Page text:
FEMA and POTUS with HIFLD Mobile Home Park Data on the Esri Map
Photo credit: Pete Souza, White House Photographer
Esri’s gold sponsorship at the 2016 IBM World of Watson kicks off Monday, October 24 with a new chapter in the 30+ year partnership. Esri’s collaborative offerings with IBM’s analytics solutions and services will be unveiled during booth demonstrations and presentations throughout the week.
Esri and IBM customers and developers can now take advantage of Esri data and geographic information systems (GIS) technology in the IBM SoftLayer cloud and from IBM Marketplace and Bluemix. To speed startup and productivity, oganizations of all kinds can also leverage Esri managed cloud services in SoftLayer ranging from jumpstart to fully managed support.
Esri also integrates Watson Analytics and Weather Company data with its leading geospatial technology, as well as its global data library of demographic and business data, resulting in an integrated services approach that drives customer success.
“This expansion of our three-decade long partnership with IBM creates solutions that further accelerate scalability and performance,” said SJ Camarata, director of corporate strategies at Esri. “Now, Esri’s global data library and innovative technology in areas such as spatial analytics, big data mapping, and 3D visualization support increased levels of understanding in cognitive IoT applications and workflows.”
By Mike Quinn
Esri is excited to announce the availability of ArcGIS for Server on the Microsoft Azure US Government Cloud. ArcGIS for Server will allow users to deploy leading-edge GIS technology on Microsoft Azure virtual machines.
As the world’s leading enterprise mapping and spatial analytics platform, ArcGIS for Server provides a complete Web GIS environment for mapping and spatial analytics with ready-to-use maps and apps that can be shared and used by everyone in the organization. ArcGIS for Server easily dovetails with other enterprise systems, including Microsoft Azure SQL and supports Azure security and compliance standards. Mapping, analysis and geodata products can be readily used in apps for office and field workers, and for engaging and crowdsourcing communities.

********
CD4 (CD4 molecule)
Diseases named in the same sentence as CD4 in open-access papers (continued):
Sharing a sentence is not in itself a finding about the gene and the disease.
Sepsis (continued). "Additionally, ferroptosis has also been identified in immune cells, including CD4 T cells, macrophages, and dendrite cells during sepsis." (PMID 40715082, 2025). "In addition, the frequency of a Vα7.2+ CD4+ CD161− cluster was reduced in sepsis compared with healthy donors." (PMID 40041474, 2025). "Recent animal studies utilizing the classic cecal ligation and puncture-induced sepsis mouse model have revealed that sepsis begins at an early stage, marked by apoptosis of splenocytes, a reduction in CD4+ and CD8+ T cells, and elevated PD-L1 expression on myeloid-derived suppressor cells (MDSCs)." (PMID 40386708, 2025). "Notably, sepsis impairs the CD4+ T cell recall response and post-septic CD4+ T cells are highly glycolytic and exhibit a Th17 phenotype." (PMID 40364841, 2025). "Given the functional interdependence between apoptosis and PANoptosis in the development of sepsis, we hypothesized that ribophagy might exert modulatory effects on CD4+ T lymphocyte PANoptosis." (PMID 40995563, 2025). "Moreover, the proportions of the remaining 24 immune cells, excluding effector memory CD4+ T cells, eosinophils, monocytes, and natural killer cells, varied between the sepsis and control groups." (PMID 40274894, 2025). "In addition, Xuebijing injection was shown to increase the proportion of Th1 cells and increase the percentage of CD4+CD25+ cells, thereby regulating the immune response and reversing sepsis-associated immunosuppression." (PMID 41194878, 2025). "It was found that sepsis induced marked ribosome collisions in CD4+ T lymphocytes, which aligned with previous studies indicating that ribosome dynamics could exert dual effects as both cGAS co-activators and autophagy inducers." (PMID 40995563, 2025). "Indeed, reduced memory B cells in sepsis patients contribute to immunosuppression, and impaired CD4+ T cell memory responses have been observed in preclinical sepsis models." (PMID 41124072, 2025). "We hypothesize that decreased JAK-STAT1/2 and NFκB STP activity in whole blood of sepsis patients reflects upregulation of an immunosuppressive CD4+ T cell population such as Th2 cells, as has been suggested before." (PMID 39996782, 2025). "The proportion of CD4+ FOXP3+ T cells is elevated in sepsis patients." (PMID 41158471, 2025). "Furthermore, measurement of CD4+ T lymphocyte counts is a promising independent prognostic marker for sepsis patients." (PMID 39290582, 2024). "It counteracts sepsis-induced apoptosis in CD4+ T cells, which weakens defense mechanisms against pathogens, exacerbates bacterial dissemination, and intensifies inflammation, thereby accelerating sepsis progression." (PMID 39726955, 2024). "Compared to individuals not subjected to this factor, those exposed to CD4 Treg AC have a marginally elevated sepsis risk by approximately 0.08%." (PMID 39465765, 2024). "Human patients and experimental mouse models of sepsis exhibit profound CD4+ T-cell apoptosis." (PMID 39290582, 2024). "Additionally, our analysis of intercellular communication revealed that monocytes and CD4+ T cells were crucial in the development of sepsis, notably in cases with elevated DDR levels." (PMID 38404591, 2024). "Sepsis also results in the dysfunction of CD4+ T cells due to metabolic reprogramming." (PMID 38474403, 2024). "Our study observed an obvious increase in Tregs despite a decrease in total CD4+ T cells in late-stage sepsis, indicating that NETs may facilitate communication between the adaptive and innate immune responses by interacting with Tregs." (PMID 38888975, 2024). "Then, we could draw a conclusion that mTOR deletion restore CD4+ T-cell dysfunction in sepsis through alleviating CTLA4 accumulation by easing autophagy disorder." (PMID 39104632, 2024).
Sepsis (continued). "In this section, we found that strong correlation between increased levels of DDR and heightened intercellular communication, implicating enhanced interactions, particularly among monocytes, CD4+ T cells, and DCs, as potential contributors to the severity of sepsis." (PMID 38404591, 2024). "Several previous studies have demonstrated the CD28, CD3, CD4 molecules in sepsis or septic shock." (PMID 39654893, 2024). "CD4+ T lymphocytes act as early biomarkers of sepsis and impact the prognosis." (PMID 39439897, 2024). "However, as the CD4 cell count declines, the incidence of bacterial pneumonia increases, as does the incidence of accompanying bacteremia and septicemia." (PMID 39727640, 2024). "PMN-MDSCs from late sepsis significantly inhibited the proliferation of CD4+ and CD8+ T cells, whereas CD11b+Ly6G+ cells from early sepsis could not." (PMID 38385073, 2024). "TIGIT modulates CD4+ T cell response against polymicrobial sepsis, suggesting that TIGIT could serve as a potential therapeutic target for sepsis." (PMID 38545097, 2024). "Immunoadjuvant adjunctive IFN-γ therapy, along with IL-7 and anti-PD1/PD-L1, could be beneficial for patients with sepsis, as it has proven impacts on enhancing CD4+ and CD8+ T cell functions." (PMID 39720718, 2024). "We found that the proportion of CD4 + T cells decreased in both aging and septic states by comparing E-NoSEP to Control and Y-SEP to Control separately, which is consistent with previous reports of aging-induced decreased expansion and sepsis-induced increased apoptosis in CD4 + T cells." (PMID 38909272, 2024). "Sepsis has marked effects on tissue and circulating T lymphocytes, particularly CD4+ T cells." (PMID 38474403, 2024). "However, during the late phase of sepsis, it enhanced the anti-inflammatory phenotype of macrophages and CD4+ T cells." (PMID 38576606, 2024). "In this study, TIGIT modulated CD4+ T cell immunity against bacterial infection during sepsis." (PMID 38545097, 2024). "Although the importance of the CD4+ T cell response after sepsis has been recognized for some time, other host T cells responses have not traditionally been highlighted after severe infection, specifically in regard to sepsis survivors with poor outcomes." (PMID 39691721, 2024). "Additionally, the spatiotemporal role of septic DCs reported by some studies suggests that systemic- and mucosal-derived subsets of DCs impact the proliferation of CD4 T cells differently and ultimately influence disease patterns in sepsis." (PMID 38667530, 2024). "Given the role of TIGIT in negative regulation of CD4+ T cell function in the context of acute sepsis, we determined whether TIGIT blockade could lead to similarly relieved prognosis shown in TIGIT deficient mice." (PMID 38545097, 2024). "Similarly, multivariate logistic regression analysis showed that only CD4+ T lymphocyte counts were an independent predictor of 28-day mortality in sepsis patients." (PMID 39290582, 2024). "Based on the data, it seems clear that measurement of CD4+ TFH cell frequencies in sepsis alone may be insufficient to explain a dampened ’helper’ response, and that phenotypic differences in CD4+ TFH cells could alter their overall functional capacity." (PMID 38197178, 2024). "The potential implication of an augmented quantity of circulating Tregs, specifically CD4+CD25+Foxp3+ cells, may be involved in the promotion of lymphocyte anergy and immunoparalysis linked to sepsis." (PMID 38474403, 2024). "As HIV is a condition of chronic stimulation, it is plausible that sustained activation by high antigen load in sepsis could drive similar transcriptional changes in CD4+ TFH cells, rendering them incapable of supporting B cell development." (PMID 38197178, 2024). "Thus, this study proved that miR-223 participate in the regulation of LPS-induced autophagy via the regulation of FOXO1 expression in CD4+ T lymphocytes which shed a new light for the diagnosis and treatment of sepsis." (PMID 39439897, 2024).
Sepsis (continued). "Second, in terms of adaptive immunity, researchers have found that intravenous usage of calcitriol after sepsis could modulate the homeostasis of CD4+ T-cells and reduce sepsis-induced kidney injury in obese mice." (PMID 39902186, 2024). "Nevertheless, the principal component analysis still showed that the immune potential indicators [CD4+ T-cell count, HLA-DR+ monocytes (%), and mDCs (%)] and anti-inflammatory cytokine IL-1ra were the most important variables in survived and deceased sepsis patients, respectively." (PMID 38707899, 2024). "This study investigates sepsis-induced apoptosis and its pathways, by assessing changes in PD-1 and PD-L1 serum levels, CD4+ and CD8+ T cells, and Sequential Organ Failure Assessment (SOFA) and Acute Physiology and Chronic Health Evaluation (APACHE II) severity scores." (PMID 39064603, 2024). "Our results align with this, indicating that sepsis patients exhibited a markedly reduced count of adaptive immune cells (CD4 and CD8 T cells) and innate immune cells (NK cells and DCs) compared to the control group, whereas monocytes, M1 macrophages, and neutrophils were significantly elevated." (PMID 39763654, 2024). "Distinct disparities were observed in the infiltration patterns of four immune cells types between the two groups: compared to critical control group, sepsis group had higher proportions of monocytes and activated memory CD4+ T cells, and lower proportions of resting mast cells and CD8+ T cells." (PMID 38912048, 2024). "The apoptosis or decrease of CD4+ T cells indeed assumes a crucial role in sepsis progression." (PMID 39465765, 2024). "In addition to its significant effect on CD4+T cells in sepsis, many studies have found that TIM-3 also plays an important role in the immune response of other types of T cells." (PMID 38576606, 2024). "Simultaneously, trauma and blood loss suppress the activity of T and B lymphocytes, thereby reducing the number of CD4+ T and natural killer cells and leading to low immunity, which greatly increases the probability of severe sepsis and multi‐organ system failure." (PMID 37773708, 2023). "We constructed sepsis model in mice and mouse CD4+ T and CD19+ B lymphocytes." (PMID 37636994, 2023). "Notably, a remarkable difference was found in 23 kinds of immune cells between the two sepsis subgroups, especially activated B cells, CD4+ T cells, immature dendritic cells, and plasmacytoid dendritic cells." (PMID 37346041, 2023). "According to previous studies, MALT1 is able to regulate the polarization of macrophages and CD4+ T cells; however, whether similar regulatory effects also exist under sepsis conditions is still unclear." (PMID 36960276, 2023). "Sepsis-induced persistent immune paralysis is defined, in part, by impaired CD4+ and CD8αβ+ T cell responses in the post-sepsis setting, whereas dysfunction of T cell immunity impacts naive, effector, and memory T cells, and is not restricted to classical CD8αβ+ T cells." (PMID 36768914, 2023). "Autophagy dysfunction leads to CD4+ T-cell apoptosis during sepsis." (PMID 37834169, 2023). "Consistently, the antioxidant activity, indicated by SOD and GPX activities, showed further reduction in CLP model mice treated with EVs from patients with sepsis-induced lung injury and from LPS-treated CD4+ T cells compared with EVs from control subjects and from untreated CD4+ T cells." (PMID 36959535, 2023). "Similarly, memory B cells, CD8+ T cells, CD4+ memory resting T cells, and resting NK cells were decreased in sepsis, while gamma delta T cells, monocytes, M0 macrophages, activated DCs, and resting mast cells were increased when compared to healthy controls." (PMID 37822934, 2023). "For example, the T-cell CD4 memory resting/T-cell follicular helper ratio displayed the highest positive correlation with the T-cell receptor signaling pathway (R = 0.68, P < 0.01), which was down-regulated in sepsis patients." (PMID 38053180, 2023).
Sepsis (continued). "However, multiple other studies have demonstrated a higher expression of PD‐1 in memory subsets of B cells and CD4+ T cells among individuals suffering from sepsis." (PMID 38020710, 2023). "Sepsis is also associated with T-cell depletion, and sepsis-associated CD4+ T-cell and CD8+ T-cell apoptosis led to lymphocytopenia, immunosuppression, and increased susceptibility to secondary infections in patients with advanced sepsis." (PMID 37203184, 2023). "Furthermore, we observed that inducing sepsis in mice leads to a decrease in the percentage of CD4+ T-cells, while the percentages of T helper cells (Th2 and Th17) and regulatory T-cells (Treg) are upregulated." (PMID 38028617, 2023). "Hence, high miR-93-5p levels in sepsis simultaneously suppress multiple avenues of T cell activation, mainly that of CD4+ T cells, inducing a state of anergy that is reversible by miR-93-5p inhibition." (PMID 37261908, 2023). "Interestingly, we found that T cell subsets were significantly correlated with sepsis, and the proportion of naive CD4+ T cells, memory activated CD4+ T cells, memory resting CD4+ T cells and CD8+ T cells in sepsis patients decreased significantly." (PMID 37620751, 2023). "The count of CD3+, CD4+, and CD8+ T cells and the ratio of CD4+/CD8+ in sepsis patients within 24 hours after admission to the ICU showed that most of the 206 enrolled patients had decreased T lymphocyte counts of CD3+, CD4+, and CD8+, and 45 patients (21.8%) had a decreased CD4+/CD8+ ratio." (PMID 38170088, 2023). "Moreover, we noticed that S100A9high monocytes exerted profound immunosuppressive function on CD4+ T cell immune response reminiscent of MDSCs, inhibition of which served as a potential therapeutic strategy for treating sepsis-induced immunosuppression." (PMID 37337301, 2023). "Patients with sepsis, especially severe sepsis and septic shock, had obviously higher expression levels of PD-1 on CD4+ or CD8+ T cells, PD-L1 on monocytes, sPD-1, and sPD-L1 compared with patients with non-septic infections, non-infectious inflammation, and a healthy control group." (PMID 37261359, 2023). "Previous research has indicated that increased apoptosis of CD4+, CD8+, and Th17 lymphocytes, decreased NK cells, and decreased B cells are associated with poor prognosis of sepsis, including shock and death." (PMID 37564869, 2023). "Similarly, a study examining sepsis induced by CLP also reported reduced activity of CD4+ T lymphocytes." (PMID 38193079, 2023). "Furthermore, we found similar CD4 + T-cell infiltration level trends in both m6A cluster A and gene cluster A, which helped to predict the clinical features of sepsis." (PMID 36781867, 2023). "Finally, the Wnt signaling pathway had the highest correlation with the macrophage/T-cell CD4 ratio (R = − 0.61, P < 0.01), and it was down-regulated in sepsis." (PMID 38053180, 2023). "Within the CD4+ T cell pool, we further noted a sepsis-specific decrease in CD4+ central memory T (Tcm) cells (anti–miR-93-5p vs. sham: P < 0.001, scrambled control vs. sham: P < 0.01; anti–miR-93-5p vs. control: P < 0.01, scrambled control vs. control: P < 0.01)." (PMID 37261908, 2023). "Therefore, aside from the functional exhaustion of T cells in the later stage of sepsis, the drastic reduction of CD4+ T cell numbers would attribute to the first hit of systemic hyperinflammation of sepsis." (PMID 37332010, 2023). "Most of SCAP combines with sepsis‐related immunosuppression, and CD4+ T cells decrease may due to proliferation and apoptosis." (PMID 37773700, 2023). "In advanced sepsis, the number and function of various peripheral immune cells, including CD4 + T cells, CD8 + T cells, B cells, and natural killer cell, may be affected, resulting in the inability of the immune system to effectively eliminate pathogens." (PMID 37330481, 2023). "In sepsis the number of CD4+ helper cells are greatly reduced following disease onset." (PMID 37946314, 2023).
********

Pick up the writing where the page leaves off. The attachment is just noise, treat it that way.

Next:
National Prescription Drug Take Back Day is on Saturday, October 22nd. Led by the U.S. Department of Justice, this day aims to provide a safe, convenient, and responsible means of disposing of prescription drugs, while also educating the general public about the potential for addiction to medications.
Join Walgreens in leading the fight against prescription drug addiction. Using ArcGIS, Walgreens is helping consumers safely dispose of their medications at disposal kiosks in over 500 pharmacies across 35 state including Washington, D.C.
Last week President Obama hosted the first-ever White House Frontiers Conference in Pittsburgh, an event co-hosted by the University of Pittsburgh and Carnegie Mellon University. Esri was among many of America’s leading innovators invited to come together to discuss how … Continue reading
Posted in Community Development, Vision
Tagged climate science, climate tools, Dawn Wright, innovation, Obama, public policy, Resilience, science, science communication, White House
By Linda Peters
Today we celebrate World Statistics Day! And here at Esri, we’d like to take the opportunity to thank Statisticians around the world for their important contributions to making our lives better! Statisticians – through the creation of official statistics – provide decisions makers with the facts and figures that inform and drive policies impacting millions of people on a daily basis.
By Adam Jenkins
Water is one of the vital sustaining components of all life. We as humans add to, subtract from, and interact with this dynamic, ever changing system on a regular basis. It’s important to maintain the health of the water system, especially where our impact is the most concentrated in areas that matter the most to humans: areas of high population.